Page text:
You knew there was a “but” right?
Every now and then I pop into mmlist.com which has some good insights into simplicity. Most of what he says I agree with in principle, but…. a couple weeks ago there was the article, society, reimagined, Leo treats us to his imagining of a better society but I also felt there was something very much missing in his look at society.
If there is one thing modern, urban simplicity advocates forget it is the invisible screen against which their lives are projected. What do I mean by that? Well, quite simply there is a whole mesh and network of things, services, stuff, that is a scratch and a peck under the surface that we never see, we never know about but it is there and without it all our systems would crumble and most people would find that crumbling utterly unbearable. Which I realize is probably clear as mud so I will pick on poor Leo and pull out his ideas and use them as examples.
Junking the car: It sounds like a good idea, getting rid of our cars – working closer to home or even working at home with mass transit available for those times when one must travel. To urbanites it is an awesome idea. Not such a great plan if you are rural and the nearest mass transit is 50 miles away.
I don’t hear a lot of simplicity advocates wanting to get rid of mass transportation, emergency vehicles or freight. These are part of the screen. We like the fact that our homes are not right up against the clothing factory or the manufacturing site, but as long as we want mass transportation and freight someone, somewhere has to be building buses and trains, these are built out of parts that must be manufactured, from materials which must be manufactured from raw materials that have to be harvested and shipped. Then to run the bus or train you have to have fuel (some sort of energy), it has to be maintained, the roads or tracks it runs on have to be maintained. All this requires energy, people and raw materials.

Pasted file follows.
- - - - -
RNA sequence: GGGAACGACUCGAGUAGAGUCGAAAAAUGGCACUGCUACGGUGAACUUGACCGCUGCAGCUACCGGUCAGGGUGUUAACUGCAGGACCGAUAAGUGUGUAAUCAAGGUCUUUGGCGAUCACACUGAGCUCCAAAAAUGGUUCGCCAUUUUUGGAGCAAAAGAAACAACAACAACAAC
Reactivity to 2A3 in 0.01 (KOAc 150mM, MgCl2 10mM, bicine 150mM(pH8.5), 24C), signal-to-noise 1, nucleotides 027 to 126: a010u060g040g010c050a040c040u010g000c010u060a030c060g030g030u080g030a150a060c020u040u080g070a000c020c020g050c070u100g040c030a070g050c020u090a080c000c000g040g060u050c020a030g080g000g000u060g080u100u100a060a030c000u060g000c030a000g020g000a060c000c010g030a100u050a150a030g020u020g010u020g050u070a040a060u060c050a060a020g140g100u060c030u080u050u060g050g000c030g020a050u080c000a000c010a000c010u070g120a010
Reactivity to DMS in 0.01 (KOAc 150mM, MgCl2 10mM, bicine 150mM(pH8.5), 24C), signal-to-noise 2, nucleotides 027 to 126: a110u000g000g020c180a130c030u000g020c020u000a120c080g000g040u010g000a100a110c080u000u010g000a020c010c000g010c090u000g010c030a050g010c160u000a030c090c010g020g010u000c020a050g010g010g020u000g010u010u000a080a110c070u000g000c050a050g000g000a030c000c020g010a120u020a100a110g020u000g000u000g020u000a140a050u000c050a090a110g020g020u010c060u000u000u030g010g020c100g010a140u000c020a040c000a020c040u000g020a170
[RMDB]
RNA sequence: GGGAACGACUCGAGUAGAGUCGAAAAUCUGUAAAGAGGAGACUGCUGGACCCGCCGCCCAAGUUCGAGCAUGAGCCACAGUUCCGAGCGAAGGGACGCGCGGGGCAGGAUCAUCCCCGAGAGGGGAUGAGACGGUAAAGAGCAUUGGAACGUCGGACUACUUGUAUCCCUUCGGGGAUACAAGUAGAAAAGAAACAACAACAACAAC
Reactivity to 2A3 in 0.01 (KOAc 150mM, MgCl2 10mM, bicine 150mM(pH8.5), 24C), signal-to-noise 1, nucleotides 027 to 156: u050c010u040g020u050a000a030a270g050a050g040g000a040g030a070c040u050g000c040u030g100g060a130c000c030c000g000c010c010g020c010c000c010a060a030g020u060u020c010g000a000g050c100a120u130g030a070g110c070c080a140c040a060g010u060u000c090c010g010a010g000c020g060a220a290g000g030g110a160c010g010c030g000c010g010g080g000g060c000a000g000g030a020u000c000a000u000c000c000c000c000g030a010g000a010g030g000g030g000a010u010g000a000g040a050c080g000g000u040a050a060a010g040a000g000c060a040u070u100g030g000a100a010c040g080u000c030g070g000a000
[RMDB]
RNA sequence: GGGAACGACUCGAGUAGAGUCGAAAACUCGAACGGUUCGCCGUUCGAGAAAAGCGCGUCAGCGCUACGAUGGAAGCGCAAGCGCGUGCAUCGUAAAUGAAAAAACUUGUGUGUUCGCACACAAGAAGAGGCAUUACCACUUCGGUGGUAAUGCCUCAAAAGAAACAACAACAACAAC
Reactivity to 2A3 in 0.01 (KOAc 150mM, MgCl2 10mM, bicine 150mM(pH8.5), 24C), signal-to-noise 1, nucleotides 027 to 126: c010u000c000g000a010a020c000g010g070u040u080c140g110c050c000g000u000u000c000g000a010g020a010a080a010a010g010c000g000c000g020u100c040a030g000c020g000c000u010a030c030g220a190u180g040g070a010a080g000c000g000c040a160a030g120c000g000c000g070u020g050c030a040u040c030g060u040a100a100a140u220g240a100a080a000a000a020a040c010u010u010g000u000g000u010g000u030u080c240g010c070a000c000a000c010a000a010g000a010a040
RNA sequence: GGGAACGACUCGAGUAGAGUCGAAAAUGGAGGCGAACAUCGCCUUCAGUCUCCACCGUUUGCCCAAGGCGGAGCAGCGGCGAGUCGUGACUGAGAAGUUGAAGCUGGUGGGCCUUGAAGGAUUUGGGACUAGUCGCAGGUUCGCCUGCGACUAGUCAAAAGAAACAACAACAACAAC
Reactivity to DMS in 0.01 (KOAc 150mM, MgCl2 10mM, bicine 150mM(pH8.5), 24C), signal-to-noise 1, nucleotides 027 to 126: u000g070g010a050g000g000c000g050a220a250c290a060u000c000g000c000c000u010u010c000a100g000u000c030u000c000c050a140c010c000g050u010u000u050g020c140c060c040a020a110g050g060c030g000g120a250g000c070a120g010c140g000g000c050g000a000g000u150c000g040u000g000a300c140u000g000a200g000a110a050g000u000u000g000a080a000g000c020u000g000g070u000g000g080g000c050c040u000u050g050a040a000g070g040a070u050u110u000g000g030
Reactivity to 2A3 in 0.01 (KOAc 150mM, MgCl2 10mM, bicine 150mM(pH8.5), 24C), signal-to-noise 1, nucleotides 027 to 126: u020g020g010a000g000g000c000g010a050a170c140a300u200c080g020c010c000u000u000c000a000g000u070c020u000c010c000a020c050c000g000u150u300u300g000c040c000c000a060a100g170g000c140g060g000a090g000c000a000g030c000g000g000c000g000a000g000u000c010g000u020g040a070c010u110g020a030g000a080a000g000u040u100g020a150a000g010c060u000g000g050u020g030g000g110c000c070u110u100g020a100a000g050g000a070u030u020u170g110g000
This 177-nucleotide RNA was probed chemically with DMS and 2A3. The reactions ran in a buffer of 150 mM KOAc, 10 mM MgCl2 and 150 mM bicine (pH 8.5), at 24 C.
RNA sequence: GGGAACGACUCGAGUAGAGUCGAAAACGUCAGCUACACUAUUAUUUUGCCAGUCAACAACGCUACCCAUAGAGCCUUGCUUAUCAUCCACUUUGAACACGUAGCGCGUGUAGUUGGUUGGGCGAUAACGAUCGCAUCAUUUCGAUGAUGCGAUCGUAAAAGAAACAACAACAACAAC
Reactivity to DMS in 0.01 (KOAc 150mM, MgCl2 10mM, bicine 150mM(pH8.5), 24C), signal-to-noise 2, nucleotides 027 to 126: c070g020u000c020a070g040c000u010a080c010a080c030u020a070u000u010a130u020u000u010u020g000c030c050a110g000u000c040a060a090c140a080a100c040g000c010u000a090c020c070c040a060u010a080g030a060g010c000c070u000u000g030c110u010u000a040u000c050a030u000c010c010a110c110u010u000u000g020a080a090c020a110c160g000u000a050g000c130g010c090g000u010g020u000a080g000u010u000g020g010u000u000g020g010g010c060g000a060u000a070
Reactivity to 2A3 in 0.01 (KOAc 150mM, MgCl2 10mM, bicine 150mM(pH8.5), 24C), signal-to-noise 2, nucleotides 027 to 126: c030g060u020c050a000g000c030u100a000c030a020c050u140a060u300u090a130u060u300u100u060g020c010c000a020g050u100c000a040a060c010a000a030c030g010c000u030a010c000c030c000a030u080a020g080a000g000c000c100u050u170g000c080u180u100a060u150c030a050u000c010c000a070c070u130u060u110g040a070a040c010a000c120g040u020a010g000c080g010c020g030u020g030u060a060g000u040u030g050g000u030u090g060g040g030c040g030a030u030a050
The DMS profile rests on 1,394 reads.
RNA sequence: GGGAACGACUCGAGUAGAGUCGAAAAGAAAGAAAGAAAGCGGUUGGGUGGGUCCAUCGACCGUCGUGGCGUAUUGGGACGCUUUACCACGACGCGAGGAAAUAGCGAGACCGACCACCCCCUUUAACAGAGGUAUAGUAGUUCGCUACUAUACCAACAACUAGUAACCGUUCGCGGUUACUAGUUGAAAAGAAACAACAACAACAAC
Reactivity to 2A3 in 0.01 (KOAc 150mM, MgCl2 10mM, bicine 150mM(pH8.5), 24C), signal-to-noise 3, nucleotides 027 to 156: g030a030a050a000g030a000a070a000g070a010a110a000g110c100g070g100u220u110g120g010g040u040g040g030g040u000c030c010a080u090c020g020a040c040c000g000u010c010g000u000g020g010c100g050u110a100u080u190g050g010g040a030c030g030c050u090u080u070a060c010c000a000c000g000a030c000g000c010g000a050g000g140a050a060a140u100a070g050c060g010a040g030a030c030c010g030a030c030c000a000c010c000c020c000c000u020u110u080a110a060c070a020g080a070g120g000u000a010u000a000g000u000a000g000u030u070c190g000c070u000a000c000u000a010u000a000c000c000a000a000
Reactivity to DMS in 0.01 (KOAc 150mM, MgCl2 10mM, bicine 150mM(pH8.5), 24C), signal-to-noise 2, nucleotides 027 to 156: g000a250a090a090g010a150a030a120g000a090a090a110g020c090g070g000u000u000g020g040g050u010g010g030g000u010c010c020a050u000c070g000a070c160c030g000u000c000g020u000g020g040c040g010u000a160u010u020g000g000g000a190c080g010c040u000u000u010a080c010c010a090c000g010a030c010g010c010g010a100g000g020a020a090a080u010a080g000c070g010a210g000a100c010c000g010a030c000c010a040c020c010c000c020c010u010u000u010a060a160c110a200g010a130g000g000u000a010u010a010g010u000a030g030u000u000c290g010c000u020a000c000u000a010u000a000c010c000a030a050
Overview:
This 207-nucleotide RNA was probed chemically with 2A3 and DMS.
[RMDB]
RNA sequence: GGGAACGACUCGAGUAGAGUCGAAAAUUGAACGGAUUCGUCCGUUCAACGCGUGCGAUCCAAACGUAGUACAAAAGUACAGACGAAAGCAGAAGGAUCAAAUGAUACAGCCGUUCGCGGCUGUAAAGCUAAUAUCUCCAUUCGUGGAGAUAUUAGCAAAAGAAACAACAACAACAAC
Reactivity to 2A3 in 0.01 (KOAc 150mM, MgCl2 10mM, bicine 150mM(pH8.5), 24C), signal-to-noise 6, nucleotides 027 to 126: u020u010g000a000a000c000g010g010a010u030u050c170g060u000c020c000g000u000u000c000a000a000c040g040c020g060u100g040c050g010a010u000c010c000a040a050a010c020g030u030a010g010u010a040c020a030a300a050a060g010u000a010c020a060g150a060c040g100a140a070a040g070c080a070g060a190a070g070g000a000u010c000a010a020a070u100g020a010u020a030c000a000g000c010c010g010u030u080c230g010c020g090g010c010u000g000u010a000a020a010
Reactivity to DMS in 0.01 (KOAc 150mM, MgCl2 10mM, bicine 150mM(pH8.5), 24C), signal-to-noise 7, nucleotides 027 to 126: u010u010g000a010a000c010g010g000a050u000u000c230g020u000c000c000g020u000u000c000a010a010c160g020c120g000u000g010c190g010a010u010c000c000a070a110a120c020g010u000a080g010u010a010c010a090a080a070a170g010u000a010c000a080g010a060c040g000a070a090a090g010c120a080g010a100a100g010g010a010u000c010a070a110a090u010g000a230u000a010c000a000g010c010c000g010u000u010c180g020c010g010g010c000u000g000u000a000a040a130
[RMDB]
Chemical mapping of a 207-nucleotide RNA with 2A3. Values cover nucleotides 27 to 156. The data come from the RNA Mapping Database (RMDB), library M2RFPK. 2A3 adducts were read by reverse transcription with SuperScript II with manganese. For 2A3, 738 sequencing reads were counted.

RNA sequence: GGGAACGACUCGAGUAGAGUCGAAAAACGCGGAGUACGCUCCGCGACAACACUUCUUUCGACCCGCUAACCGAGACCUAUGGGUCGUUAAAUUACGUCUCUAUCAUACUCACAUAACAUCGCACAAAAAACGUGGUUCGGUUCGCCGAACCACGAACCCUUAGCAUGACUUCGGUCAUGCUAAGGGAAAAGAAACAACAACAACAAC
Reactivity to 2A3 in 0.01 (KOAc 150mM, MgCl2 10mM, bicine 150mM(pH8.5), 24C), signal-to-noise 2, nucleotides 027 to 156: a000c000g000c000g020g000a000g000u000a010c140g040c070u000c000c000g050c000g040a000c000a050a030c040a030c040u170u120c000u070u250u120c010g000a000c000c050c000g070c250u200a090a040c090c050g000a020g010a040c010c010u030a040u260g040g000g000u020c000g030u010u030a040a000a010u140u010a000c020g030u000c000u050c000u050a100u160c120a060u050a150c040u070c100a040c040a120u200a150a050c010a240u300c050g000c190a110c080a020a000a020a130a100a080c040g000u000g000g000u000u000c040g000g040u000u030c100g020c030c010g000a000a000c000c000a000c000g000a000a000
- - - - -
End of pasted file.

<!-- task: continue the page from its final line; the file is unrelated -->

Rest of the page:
While the simplicity advocate might really want to have their nice little community free from cars in the street where are these mass transportation workers going to live? Is the miner going to raise his children within walking distance of the mine? What about the ore smelter, the steel worker or the parts manufacturer? We do not have (nor can I imagine we will develop) technology that will make aluminum parts manufacturing for mass transit vehicles a clean process – certainly not one I would want to raise my children in the shadow of – which, considering my husband works for a company that makes freight vehicles, buses and emergency vehicles, is a real possibility if we are going to localize industry. If we are going to advocate a change in how we loco-mote we need to consider the holistic costs of what we are thinking of. Do we create a better community for ourselves and our children while leaving those families who enable this lifestyle living in the shadows of factories and manufacturing plants or do we sacrifice transportation as we know it. How much would we be willing to sacrifice in order to improve our communities? Would we give up mass transportation, freight or emergency response vehicles? And if not willing to do so are we asking others to live in a way we would not choose to in order that we may live as we want?